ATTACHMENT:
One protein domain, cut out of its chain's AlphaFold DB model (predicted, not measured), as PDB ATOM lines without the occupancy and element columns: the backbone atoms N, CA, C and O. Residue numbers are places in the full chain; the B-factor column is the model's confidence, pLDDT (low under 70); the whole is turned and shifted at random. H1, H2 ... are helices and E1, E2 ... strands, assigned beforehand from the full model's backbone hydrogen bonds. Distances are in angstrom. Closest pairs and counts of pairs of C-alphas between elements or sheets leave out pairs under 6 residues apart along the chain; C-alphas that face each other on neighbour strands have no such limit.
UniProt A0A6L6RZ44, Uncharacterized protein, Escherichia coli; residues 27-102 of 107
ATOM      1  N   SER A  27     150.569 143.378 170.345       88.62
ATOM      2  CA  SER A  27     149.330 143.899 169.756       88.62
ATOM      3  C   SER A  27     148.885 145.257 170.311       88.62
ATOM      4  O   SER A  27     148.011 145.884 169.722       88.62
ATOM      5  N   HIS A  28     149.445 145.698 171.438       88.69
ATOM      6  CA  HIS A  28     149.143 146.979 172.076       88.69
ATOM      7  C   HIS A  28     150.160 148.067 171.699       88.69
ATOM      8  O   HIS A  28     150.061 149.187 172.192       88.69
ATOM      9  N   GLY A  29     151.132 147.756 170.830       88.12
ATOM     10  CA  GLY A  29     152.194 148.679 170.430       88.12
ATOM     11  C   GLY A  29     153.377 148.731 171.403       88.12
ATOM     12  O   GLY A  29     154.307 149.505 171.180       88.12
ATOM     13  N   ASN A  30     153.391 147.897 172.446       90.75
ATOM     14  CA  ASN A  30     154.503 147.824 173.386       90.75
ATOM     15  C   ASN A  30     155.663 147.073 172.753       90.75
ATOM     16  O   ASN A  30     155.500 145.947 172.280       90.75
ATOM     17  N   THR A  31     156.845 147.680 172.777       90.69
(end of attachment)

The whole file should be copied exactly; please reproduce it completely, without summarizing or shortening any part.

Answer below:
One protein domain, cut out of its chain's AlphaFold DB model (predicted, not measured), as PDB ATOM lines without the occupancy and element columns: the backbone atoms N, CA, C and O. Residue numbers are places in the full chain; the B-factor column is the model's confidence, pLDDT (low under 70); the whole is turned and shifted at random. H1, H2 ... are helices and E1, E2 ... strands, assigned beforehand from the full model's backbone hydrogen bonds. Distances are in angstrom. Closest pairs and counts of pairs of C-alphas between elements or sheets leave out pairs under 6 residues apart along the chain; C-alphas that face each other on neighbour strands have no such limit.
UniProt A0A6L6RZ44, Uncharacterized protein, Escherichia coli; residues 27-102 of 107
ATOM      1  N   SER A  27     150.569 143.378 170.345       88.62
ATOM      2  CA  SER A  27     149.330 143.899 169.756       88.62
ATOM      3  C   SER A  27     148.885 145.257 170.311       88.62
ATOM      4  O   SER A  27     148.011 145.884 169.722       88.62
ATOM      5  N   HIS A  28     149.445 145.698 171.438       88.69
ATOM      6  CA  HIS A  28     149.143 146.979 172.076       88.69
ATOM      7  C   HIS A  28     150.160 148.067 171.699       88.69
ATOM      8  O   HIS A  28     150.061 149.187 172.192       88.69
ATOM      9  N   GLY A  29     151.132 147.756 170.830       88.12
ATOM     10  CA  GLY A  29     152.194 148.679 170.430       88.12
ATOM     11  C   GLY A  29     153.377 148.731 171.403       88.12
ATOM     12  O   GLY A  29     154.307 149.505 171.180       88.12
ATOM     13  N   ASN A  30     153.391 147.897 172.446       90.75
ATOM     14  CA  ASN A  30     154.503 147.824 173.386       90.75
ATOM     15  C   ASN A  30     155.663 147.073 172.753       90.75
ATOM     16  O   ASN A  30     155.500 145.947 172.280       90.75
ATOM     17  N   THR A  31     156.845 147.680 172.777       90.69